Five Types of Educational Technology Experts – An Autobiography

You have probably met each of the following people and you might even be one or more of them. I know that I am. In fact, I didn’t have to look beyond myself in order to create this list. Depending upon the moment, I am every one of these people. I hope you enjoy this as little more than a playful reflection on life in the digital world.

One Size Fits All – This is the person who gets attached to one or a few specific technologies and then becomes an unpaid sales person for these technologies. This person is most easily identified by the fact that he sees his favorite technologies as the solution to almost every problem. Common one-size-fits-all individuals include blogophiles, wikiheads, podcastigators, digital storytologists, voicethreaditicans, Google earthlings, moodlers, and edutweeters. It is amazingly entertaining to see the extremes that the one-size-fits-aller will go to frame his technology as the solution to everything from low math scores to classroom management problems.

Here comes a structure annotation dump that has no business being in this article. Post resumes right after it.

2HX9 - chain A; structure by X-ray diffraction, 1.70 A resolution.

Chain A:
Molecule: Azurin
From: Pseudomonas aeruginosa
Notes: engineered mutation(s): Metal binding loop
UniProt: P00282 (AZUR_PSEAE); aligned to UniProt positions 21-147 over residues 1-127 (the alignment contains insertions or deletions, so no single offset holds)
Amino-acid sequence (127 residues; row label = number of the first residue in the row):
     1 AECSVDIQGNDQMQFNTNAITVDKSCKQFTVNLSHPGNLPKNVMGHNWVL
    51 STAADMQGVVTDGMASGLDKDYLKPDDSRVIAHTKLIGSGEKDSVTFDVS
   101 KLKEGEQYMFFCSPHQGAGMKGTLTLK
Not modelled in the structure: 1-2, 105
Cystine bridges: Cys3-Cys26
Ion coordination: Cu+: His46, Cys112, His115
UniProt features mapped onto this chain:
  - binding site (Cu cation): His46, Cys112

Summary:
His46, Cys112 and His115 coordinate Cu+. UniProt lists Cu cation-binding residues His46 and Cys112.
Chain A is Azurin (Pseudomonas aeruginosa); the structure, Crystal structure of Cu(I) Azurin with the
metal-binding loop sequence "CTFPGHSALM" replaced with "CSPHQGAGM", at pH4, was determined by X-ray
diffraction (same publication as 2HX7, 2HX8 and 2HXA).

Trendy Technologist – This is the person who is addicted to the current technology, current ed tech buzz word, or the latest educational technology celebrity. This is not to be confused with the gadget junkie or the person who just wants to experiment with the latest technologies. Instead, the trendy technologist seeks to be an advocate for the latest technologies as things that are inherently good for teaching and learning. Or, they constantly quote the latest educational technology buzz words or ed tech celebrity names. If you challenge them with a simple question like, “How does this improve student learning?”, you might just provoke them into repeatedly chanting “Cool Tools Rule!”, ranting about 21st century skills, or engaging in a rapid-fire quoting of a dozen ed tech celebrities. While knowledgeable, they have become more focused upon staying on the cutting edge of the field than being on the cutting edge of improved student learning.

Antique Technologist – In contrast to the trendy technologist, this is the person stuck in the 1980s or 1990s. They speak with passion about 10-20 year old technologies as if they just hit the shelves. They are the people who swear by the superiority of the overhead projector or critique current technologies based upon how they performed years ago. A common critique might be about how PowerPoint destroys the classroom, even though they are entirely unaware that PowerPoint has changed multiple times over the years, that it can be used in hundreds of different ways, or that it can be a tool for all sorts of non-linear learning experiences.